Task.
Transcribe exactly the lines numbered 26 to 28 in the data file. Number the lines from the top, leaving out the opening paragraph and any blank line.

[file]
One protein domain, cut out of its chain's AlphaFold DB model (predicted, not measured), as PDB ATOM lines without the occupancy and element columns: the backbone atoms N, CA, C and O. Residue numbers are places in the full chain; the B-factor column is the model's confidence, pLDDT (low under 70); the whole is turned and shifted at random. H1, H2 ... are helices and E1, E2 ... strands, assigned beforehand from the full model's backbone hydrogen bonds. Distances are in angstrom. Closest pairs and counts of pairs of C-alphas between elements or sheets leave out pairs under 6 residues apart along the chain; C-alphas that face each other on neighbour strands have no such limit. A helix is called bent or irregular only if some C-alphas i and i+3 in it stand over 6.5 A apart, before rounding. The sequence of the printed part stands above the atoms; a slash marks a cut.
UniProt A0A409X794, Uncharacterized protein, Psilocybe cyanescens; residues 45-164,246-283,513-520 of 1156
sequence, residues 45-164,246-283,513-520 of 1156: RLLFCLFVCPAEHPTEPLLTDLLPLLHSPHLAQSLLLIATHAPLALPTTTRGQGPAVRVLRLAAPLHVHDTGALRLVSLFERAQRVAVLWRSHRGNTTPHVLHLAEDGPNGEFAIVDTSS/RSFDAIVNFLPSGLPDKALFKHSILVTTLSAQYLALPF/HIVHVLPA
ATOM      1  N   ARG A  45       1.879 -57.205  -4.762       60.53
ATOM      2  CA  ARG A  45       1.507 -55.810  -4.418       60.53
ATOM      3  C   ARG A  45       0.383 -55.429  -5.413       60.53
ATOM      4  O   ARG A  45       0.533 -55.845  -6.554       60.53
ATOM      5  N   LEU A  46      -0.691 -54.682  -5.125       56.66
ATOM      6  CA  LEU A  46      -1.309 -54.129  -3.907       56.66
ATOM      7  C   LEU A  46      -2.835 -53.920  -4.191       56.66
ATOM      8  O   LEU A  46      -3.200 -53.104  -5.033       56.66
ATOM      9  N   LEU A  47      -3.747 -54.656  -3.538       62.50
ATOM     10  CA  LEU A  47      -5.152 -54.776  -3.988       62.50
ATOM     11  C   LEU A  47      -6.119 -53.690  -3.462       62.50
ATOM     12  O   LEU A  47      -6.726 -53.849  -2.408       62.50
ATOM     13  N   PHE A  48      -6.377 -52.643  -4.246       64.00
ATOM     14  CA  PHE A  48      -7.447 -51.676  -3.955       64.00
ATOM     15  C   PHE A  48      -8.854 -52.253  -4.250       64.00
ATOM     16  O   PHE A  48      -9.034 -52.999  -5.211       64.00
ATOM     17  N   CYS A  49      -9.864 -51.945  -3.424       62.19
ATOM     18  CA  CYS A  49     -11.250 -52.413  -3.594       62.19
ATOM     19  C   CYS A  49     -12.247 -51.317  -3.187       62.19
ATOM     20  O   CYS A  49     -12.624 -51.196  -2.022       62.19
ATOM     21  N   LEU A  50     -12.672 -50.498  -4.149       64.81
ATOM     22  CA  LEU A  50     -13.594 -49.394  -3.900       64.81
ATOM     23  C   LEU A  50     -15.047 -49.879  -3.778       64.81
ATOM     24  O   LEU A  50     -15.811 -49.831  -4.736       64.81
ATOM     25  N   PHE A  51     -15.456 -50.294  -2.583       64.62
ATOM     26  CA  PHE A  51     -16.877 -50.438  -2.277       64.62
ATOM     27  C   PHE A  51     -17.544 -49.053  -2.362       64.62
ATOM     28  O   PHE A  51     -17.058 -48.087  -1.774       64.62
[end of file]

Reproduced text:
ATOM     24  O   LEU A  50     -15.811 -49.831  -4.736       64.81
ATOM     25  N   PHE A  51     -15.456 -50.294  -2.583       64.62
ATOM     26  CA  PHE A  51     -16.877 -50.438  -2.277       64.62